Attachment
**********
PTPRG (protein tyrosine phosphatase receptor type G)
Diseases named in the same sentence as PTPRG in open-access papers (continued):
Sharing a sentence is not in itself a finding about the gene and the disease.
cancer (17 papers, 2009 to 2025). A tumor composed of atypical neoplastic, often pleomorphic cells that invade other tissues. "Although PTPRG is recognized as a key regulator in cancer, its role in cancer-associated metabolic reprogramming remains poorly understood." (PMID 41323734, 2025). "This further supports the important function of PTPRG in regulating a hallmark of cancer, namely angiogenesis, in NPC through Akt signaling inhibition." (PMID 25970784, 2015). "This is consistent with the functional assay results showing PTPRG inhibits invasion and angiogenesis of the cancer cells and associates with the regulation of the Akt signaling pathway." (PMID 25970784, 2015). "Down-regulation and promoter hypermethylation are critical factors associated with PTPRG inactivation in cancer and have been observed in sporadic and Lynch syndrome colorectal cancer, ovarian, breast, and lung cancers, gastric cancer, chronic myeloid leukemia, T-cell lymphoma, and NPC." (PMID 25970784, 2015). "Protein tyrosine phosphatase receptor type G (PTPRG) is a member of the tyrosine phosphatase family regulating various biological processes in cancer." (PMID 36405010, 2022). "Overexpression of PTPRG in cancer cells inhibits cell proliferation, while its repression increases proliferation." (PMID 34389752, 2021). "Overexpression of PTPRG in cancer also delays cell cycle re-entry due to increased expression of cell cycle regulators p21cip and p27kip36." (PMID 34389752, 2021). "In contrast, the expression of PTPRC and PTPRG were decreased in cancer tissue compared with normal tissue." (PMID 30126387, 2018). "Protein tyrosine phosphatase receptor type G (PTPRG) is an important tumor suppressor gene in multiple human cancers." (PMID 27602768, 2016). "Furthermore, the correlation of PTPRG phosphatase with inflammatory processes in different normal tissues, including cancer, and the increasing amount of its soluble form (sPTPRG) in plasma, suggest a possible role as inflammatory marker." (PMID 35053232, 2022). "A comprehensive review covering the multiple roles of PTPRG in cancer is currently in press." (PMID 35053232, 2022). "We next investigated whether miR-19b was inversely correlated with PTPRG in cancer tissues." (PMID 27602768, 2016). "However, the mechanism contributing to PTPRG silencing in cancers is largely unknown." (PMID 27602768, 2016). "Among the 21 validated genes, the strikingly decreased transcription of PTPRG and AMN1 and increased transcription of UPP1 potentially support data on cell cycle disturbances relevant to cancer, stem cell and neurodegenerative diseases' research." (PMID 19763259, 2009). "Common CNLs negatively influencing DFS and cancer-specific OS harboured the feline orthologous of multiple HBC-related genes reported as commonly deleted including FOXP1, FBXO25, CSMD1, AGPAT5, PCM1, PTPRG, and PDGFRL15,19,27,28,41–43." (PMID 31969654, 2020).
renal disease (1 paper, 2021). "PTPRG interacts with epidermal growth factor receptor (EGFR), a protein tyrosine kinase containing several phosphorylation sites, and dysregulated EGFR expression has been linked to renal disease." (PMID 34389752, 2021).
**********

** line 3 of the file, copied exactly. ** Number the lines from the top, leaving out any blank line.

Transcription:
Sharing a sentence is not in itself a finding about the gene and the disease.